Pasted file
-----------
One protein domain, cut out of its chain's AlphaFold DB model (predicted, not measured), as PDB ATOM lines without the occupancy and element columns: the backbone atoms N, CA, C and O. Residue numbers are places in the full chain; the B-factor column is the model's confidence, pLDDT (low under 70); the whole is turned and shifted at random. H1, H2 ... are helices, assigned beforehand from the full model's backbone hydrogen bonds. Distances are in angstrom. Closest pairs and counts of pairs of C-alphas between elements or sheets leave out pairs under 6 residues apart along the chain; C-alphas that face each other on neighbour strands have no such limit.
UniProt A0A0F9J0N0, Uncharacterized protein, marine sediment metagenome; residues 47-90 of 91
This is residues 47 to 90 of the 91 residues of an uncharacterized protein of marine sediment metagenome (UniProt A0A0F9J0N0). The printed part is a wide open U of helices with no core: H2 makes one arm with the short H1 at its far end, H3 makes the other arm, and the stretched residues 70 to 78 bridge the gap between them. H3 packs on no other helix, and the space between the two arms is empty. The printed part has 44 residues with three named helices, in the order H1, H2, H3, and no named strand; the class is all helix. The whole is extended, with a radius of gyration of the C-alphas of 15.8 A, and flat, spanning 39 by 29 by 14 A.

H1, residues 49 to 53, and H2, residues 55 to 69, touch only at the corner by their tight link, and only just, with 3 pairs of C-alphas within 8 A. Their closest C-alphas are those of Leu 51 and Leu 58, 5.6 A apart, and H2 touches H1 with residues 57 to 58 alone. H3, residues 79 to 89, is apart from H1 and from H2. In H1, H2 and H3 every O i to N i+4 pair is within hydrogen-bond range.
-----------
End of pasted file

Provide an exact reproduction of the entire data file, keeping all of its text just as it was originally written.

One protein domain, cut out of its chain's AlphaFold DB model (predicted, not measured), as PDB ATOM lines without the occupancy and element columns: the backbone atoms N, CA, C and O. Residue numbers are places in the full chain; the B-factor column is the model's confidence, pLDDT (low under 70); the whole is turned and shifted at random. H1, H2 ... are helices, assigned beforehand from the full model's backbone hydrogen bonds. Distances are in angstrom. Closest pairs and counts of pairs of C-alphas between elements or sheets leave out pairs under 6 residues apart along the chain; C-alphas that face each other on neighbour strands have no such limit.
UniProt A0A0F9J0N0, Uncharacterized protein, marine sediment metagenome; residues 47-90 of 91
This is residues 47 to 90 of the 91 residues of an uncharacterized protein of marine sediment metagenome (UniProt A0A0F9J0N0). The printed part is a wide open U of helices with no core: H2 makes one arm with the short H1 at its far end, H3 makes the other arm, and the stretched residues 70 to 78 bridge the gap between them. H3 packs on no other helix, and the space between the two arms is empty. The printed part has 44 residues with three named helices, in the order H1, H2, H3, and no named strand; the class is all helix. The whole is extended, with a radius of gyration of the C-alphas of 15.8 A, and flat, spanning 39 by 29 by 14 A.

H1, residues 49 to 53, and H2, residues 55 to 69, touch only at the corner by their tight link, and only just, with 3 pairs of C-alphas within 8 A. Their closest C-alphas are those of Leu 51 and Leu 58, 5.6 A apart, and H2 touches H1 with residues 57 to 58 alone. H3, residues 79 to 89, is apart from H1 and from H2. In H1, H2 and H3 every O i to N i+4 pair is within hydrogen-bond range.